SERAP Urges National Assembly to Drop Lavish Spending Plan



SERAP – Socio-Economic Rights and Accountability Project (SERAP) has called on the Senate President, Mr. Godswill Akpabio, and Speaker of the House of Representatives, Mr. Tajudeen Abbas, to abandon their controversial plan to spend N40 billion on 465 luxurious and bulletproof cars for members and officials, along with N70 billion as ‘palliatives’ for new members.

In a letter dated July 15, 2023, signed by SERAP’s deputy director, Kolawole Oluwadare, the organization urged them to repeal the 2022 Supplementary Appropriation Act, reducing the National Assembly’s budget by N110 billion to reflect the current economic realities in the country. SERAP emphasized the need to address the impact of fuel subsidy removal on the over 137 million poor Nigerians.

SERAP also appealed to the Senate President and Speaker of the House of Representatives to request President Bola Tinubu to present a fresh supplementary appropriation bill, redirecting the N110 billion to address the dire situation of over 20 million out-of-school children in Nigeria for the National Assembly’s approval.

Reports indicate that while N70 billion is allocated as a ‘support allowance’ for 306 new lawmakers, only N500 billion worth of palliatives is designated for 12 million impoverished Nigerians. Additionally, N40 billion is set aside for the purchase of 465 Sports Utility Vehicles (SUVs) and bulletproof cars for members and officials.

SERAP emphasized that this action is a grave violation of the public trust and a breach of the constitutional oath of office by members of the National Assembly. The organization highlighted that lawmakers should not be increasing their own budget but instead pursuing bills to improve the conditions of the over 137 million poor Nigerians affected by fuel subsidy removal.

The proposed spending of N110 billion by members of the National Assembly is separate from the N281 billion already allocated to them in the 2023 National Assembly budget. It is also distinct from the N30.17 billion budgeted for ‘inauguration expenses’ for new members.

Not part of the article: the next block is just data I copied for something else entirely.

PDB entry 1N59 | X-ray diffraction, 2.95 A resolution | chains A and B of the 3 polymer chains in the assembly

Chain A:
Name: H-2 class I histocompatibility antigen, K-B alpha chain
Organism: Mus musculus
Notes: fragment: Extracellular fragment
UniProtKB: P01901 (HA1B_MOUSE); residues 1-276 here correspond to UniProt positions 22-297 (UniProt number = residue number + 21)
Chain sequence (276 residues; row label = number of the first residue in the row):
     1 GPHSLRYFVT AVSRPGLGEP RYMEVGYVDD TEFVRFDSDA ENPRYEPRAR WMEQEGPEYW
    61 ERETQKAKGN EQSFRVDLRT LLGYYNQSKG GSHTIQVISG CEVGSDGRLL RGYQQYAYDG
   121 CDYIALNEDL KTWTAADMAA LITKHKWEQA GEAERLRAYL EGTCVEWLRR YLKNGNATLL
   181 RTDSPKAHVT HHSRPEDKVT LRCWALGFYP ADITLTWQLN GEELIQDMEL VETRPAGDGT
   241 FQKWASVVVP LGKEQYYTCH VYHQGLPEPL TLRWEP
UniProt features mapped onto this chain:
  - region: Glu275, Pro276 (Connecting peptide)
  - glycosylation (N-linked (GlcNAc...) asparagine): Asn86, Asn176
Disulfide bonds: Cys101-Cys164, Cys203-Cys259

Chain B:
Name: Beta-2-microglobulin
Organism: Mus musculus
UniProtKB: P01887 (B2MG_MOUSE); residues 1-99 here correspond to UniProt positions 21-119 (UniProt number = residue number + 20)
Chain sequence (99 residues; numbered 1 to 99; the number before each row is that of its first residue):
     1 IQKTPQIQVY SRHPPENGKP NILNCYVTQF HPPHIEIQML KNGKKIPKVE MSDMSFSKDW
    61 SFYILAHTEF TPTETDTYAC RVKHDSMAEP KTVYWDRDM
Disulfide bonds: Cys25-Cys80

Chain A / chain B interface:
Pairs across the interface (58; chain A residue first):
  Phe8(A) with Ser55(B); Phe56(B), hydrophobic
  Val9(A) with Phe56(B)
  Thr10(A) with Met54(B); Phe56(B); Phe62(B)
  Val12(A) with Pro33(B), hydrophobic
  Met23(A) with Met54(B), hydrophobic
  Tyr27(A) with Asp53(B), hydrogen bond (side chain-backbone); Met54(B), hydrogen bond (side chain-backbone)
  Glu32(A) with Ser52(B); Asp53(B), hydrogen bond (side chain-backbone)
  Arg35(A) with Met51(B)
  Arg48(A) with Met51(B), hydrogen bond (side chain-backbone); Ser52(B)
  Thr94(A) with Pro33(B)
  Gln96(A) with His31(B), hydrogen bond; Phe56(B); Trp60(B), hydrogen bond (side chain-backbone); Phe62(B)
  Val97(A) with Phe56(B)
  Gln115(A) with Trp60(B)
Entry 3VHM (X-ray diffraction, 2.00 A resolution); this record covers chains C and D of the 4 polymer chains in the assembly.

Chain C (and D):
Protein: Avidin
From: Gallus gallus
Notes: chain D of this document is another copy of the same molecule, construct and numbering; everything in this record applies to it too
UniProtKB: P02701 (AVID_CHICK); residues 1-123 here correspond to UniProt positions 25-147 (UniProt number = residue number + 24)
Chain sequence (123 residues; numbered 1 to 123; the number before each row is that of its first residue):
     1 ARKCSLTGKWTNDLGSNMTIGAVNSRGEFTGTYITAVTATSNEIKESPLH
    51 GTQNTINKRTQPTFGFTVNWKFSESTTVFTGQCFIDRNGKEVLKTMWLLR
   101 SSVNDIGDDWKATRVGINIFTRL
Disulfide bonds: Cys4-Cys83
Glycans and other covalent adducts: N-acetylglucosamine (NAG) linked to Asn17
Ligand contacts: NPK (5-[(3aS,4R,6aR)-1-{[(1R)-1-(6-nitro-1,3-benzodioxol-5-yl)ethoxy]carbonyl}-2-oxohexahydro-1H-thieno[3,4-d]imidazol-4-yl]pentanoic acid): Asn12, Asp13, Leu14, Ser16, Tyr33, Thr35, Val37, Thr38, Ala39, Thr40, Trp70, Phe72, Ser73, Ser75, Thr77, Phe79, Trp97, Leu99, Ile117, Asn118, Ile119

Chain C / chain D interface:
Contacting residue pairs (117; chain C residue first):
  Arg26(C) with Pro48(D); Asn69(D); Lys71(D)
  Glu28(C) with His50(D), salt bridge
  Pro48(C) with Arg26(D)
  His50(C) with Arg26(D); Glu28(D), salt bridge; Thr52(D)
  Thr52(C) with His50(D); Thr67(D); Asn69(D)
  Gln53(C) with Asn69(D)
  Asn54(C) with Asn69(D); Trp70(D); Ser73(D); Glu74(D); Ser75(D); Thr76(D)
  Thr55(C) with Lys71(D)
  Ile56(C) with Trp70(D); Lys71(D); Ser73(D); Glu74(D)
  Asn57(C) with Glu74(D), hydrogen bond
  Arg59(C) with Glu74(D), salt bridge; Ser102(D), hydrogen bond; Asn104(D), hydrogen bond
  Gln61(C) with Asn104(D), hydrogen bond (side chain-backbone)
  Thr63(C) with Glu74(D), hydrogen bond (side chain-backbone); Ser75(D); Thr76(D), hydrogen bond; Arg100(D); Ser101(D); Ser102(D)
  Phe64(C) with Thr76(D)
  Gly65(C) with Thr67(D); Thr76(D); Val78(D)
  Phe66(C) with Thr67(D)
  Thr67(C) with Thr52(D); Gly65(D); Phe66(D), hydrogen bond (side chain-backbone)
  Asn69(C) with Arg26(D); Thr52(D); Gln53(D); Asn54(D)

SERAP expressed concern that the National Assembly’s budget may further increase as members allegedly demand an upward review of their salaries and allowances to offset the impact of fuel subsidy removal.

The Nigerian Constitution emphasizes the government’s primary purpose to ensure the security and welfare of the people. The National Assembly is obligated to harness the nation’s resources, promote national prosperity, and secure the welfare, freedom, and happiness of every citizen.

Furthermore, government policies should strive to provide equal and adequate educational opportunities at all levels and eradicate illiteracy, as stated in the Constitution and the Compulsory, Free Universal Basic Education Act. The proposed spending of N110 billion by the National Assembly violates these constitutional provisions and international human rights obligations.

SERAP emphasized that Nigerians have the right to expect honest and faithful performance from their public officials, including lawmakers, who have a fiduciary duty to the general citizenry. Cutting the N110 billion from the National Assembly’s budget aligns with their constitutional oath of office, promoting efficient, honest, and legal spending of public funds.

The issue of out-of-school children has had devastating effects on millions of children, their families, and communities. Redirecting the proposed N110 billion spending to address the situation of over 20 million out-of-school children would improve access to quality education for Nigerian children.

Education is both a human right and a means for individuals to lift themselves out of poverty and fully participate in their communities. International law requires states to progressively implement socio-economic rights, including the right to quality education. Misallocation of resources that undermines the right to education can be considered a human rights violation.

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